Fairs Museums Analysis China

Build first and find the art to fill them later

China’s public museums have grown by 1,000%—leaving their collections and staff development lagging behind

A. Oct Art and Design Gallery, Guangdong; B. Power Station of Art, Shanghai; C. Taiyuan Museum of Art, Shanxi; D. Ningbo History Museum, Zhejiang

China has been the world’s biggest developer of museums over the past decade. Momentum has been gathering quickly: in 1949 there were 21 museums, a number that had increased to 348 by 1978. Now, there are around 3,400, according to Guo Xiaoling, the director of Beijing’s Capital Museum, in an interview with the All-China Federation of Trade Unions (ACFTU). Of these, The Art Newspaper has identified around 175 government-run museums dedicated to art, which are scattered across the country.

The Chinese government has been spending heavily on cultural infrastructure since the early 2000s. Investment in cultural industries has increased 23% a year since 2006, according to Sun Zhijun, a publicity director of the Communist Party’s Central Committee, who was quoted in the state newspaper, China Daily. In 2010, this broadly defined sector had an output of Rmb1.1 trillion ($178.9bn), up a whopping 221.3% from 2004, and comprising 2.75% of China’s GDP. State museums proliferated under China’s “Five-Year Plan for Development” from 2005 to 2010, while the current Five-Year Plan aims for culture to become a “pillar industry”, providing 5% of GDP by 2015.

“The economic power of China has improved lately, but its soft power always drags behind. Nowadays there are plenty of both state-owned and private art museums under construction. I think it’s just their way to pay old debts,” says Li Xu, the deputy director of the planning office of Shanghai’s Power Station of Art, China’s largest state-owned contemporary art museum, which opened in 2012. “The government is supposed to repay the taxpayer by offering them a cultural and artistic service, and building art museums is [the] way to do it. This is an inevitable outcome for every country when it develops to a certain extent.”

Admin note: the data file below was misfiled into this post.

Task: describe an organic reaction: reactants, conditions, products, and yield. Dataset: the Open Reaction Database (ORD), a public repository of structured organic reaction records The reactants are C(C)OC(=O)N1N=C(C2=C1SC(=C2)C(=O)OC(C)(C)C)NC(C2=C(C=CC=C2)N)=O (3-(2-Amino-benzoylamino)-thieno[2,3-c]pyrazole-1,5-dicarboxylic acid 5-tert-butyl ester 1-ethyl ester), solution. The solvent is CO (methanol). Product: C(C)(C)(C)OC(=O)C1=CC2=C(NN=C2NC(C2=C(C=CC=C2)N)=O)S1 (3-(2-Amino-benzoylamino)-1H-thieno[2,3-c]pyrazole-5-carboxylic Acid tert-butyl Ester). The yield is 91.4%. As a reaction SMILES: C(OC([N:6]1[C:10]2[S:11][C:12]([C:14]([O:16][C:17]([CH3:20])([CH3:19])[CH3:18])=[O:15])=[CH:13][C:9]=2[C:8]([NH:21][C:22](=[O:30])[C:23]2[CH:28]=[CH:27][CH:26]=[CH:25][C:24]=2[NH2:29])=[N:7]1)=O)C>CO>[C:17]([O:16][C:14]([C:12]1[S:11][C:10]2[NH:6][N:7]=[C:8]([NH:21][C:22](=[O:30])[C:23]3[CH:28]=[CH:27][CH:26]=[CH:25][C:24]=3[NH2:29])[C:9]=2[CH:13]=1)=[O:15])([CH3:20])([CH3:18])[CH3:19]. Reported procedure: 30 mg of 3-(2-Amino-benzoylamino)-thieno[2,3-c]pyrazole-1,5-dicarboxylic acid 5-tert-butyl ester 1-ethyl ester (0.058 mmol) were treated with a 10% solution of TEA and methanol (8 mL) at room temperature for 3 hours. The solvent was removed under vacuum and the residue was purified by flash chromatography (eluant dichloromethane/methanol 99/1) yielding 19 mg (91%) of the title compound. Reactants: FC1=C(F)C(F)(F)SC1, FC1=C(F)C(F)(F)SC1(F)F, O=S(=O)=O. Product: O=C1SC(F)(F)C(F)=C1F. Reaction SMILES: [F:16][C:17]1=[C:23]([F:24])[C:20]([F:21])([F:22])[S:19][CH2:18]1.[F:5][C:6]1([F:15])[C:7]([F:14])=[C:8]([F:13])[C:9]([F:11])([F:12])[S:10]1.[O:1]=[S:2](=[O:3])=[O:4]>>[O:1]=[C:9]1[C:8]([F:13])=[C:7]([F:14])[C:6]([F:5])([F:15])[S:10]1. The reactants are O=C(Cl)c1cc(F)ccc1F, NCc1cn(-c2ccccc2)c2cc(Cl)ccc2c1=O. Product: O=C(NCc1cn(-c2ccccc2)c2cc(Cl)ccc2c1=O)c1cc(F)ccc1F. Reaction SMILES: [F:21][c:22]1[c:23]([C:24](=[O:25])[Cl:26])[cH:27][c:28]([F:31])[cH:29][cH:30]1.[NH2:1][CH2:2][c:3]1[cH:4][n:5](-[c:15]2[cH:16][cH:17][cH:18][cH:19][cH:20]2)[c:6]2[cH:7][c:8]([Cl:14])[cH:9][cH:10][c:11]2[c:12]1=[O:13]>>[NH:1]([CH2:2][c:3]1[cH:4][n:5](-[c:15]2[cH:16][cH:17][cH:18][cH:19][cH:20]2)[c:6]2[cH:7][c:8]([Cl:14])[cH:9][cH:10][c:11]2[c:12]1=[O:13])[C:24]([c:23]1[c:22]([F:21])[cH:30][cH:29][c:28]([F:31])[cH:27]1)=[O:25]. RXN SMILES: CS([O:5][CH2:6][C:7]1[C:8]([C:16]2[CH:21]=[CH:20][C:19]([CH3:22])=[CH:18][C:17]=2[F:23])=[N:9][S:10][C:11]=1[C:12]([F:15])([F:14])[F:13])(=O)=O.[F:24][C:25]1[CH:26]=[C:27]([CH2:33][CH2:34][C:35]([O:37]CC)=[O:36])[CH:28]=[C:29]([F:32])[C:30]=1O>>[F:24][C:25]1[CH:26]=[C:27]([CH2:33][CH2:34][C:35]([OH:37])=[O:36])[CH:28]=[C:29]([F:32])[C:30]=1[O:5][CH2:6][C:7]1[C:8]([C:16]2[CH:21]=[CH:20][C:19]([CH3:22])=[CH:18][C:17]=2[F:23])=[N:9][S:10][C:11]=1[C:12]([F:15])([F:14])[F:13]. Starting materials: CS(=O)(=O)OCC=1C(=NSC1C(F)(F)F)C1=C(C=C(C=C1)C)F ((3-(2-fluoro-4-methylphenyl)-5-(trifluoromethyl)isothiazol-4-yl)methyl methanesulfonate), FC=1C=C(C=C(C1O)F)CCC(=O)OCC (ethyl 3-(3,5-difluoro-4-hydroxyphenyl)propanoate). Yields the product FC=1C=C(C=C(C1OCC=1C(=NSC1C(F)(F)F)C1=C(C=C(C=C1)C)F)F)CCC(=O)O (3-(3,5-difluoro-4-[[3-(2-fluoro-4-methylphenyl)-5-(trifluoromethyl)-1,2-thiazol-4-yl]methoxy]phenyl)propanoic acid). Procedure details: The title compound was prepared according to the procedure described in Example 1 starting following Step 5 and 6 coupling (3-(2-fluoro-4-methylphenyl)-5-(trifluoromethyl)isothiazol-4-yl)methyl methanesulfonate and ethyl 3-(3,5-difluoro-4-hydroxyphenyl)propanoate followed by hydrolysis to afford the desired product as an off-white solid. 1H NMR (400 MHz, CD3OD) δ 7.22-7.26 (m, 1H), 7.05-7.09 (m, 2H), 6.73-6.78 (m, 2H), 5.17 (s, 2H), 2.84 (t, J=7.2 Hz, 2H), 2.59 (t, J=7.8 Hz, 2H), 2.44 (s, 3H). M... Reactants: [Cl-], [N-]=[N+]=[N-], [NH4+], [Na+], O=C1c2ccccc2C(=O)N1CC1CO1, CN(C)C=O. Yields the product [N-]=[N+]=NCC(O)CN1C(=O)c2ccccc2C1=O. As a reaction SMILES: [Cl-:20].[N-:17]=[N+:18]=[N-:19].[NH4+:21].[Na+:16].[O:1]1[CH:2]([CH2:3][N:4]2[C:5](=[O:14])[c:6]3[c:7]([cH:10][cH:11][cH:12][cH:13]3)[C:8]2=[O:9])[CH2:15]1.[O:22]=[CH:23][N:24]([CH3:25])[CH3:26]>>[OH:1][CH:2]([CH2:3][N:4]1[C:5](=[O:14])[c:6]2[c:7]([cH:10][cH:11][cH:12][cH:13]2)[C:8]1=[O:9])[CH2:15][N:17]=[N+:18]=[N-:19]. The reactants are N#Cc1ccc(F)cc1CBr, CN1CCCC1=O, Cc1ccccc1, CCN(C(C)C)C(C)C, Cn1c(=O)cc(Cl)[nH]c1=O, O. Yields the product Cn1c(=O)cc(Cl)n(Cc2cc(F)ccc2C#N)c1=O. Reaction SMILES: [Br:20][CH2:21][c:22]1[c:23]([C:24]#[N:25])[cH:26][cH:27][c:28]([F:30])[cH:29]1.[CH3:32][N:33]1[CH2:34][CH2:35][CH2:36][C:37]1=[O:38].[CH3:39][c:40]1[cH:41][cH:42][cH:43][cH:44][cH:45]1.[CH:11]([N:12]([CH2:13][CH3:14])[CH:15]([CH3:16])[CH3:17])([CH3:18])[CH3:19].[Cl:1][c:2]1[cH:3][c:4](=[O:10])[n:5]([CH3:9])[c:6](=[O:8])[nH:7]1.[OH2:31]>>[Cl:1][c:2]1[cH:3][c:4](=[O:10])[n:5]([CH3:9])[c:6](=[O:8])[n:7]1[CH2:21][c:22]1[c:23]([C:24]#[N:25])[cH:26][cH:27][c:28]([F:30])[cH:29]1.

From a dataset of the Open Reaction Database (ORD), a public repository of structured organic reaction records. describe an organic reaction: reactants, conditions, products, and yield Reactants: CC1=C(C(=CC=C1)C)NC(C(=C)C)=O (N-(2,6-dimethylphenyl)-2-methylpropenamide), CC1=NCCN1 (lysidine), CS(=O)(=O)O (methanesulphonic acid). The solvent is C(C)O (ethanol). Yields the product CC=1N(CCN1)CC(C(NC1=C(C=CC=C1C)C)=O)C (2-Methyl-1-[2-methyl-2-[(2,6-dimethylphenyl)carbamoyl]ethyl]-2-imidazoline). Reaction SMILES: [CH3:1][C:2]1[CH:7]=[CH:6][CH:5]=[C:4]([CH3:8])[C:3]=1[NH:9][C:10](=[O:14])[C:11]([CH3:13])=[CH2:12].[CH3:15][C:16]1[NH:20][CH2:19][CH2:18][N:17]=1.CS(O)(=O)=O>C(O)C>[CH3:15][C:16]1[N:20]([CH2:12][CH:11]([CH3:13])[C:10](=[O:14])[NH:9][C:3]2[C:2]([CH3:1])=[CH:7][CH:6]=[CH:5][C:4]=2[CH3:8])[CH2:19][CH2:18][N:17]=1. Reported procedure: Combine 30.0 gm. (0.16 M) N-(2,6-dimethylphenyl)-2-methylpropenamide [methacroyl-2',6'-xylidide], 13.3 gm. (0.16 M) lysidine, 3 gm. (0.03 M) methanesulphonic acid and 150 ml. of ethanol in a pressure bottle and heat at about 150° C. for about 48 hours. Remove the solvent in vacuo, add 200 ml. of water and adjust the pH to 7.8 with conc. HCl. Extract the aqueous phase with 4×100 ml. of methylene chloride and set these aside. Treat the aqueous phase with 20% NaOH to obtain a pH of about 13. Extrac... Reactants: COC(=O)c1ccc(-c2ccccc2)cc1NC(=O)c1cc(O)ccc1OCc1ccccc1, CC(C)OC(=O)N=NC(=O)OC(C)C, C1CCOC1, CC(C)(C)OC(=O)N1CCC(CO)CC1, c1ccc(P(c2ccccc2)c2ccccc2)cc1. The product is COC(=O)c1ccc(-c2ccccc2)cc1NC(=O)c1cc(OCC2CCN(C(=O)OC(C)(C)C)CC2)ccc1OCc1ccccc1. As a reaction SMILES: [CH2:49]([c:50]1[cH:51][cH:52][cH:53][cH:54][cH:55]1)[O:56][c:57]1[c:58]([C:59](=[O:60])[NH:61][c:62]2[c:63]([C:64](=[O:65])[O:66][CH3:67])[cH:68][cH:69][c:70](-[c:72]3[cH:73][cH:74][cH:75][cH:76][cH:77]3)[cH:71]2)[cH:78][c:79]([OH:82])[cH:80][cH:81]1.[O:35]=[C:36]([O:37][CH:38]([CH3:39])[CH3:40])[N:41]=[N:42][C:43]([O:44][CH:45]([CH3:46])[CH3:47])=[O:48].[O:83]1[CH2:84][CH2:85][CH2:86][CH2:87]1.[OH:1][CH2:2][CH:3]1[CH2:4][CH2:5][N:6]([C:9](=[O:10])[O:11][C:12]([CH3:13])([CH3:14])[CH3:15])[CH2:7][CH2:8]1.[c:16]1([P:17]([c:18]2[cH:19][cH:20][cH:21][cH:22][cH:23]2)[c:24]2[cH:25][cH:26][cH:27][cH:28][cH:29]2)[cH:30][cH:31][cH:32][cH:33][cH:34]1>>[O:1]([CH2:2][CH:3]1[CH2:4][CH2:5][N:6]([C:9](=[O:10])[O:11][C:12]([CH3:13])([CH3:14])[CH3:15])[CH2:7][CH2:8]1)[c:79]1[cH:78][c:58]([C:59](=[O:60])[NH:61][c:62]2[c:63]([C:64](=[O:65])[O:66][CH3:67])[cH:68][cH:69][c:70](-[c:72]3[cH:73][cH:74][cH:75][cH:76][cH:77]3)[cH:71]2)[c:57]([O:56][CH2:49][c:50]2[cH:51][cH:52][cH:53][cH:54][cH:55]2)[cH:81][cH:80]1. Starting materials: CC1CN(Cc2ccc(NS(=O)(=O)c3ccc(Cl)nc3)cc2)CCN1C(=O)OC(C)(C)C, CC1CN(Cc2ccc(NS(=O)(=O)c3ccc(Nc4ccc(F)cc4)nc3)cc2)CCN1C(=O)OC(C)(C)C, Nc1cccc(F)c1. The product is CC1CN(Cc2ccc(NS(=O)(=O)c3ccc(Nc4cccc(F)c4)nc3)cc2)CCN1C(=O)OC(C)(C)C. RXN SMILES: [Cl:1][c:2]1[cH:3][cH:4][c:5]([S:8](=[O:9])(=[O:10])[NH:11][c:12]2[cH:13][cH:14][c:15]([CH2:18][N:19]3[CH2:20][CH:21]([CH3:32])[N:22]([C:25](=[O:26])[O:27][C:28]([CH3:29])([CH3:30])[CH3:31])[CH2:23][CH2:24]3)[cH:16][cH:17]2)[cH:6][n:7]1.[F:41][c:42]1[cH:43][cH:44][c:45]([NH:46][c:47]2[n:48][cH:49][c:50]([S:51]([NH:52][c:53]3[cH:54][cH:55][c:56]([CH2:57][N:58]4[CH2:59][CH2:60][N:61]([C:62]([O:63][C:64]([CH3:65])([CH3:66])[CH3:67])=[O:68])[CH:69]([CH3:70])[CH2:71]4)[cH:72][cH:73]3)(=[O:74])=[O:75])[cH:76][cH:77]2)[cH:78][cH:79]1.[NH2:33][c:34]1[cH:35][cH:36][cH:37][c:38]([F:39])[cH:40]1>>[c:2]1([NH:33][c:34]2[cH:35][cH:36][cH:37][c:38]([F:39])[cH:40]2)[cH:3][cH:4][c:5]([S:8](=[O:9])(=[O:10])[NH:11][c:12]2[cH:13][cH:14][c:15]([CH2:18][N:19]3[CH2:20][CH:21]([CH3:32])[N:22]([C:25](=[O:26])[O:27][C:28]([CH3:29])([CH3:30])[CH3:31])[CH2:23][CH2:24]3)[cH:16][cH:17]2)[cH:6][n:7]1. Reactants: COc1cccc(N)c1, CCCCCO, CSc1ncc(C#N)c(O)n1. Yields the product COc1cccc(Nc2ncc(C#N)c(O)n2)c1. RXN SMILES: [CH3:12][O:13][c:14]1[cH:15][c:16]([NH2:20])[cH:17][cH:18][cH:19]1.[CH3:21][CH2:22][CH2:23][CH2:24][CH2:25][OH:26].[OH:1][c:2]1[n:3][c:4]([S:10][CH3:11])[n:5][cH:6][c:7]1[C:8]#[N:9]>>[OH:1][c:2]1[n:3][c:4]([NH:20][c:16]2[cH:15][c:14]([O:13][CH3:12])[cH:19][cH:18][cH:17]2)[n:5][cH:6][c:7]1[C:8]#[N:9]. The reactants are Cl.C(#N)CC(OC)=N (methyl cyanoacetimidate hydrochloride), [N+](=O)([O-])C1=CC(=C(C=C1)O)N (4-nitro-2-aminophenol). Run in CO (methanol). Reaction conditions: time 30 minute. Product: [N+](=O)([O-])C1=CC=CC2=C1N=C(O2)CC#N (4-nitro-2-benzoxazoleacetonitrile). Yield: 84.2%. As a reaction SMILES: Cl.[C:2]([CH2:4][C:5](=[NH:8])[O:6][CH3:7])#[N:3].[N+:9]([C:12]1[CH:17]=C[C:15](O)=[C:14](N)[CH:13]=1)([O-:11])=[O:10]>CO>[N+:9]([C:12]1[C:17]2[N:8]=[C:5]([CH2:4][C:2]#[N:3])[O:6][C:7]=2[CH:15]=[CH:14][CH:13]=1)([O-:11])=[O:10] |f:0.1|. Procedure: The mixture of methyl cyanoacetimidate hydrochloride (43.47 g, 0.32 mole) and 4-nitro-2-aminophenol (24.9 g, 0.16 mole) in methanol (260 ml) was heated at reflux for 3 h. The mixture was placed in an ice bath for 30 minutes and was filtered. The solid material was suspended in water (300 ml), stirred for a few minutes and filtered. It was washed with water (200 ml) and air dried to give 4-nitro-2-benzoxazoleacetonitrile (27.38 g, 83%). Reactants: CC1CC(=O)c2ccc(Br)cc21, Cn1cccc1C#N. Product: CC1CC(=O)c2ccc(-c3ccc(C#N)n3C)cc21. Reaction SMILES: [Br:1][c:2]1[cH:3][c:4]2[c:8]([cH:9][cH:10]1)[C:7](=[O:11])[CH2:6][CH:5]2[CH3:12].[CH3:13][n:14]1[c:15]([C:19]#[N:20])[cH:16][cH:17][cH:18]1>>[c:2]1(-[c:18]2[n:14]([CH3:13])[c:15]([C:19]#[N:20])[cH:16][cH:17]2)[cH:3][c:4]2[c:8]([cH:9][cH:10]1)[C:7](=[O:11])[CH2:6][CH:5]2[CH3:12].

Provincial and local governments have followed suit, eager to bolster personal political careers as well as local property prices. Cultural projects such as concert halls, museums and arts districts provide the most cachet, so every rural backwater now wants their own and massive public funds are being pooled into state-of-the-art museum buildings. But most lack the art to fill them or the people to run them.

Private museums also grow

While private museums in China often start as a collection seeking a home, most state museums are empty buildings with neither collections nor the resources to accumulate them. “We are quite different from overseas art museums,” explains the director of the Wuhan Art

Museum, Fan Feng. “They collect the works of art first [and] when they get [a big] enough collection, they set up a museum. We establish a museum first, and then begin to contemplate collecting.” There are limited acquisition funds since there are no independent fundraising channels for museums in China, “so we still rely on the support of the government”, Fan says.

The proliferation of museums, both public and private, art and otherwise, is happening at a far faster pace than qualified personnel can be trained.

There is also a “brain-drain” as more young Chinese head abroad for education: around 330,000 did so in 2011, and the ranks swell by about 30% per year, according to China’s Ministry of Education. For those who do return with advanced international training, there is little fiscal incentive to work in the arts, and particularly in museums. “The salary system of mainland cultural institutions has not been adjusted for many years,” Li says.

Even the smallest city wants one

The bulk of the new museum construction has so far been concentrated in second-tier cities, most of which now have provincial or city-level art museums, often joined by thematic museums such as those devoted to folk art. Now some of the lower tier cities are keen to follow suit.

“You should ask ‘when’ not ‘why’,” says Chen Lei, the art director of the Shijiazhuang Art Museum in Hebei Province, an industrial port city outside Beijing. “Why did Shijiazhuang only get an art museum at the end of 2010—60 years after the city was built?”

He says that while “core cities such Beijing and Shanghai got thousands of museums of all kinds” after the government began its soft power campaign in 2000, smaller cities had to wait. “This museum was a postponed inevitability,” Chen says, adding that its most important resource is its elasticity: “We don’t have the burden of old conceptions.”

There will be an Art Basel Hong Kong Conversation on museums and architecture moderated by András Szántó on Friday 24 May

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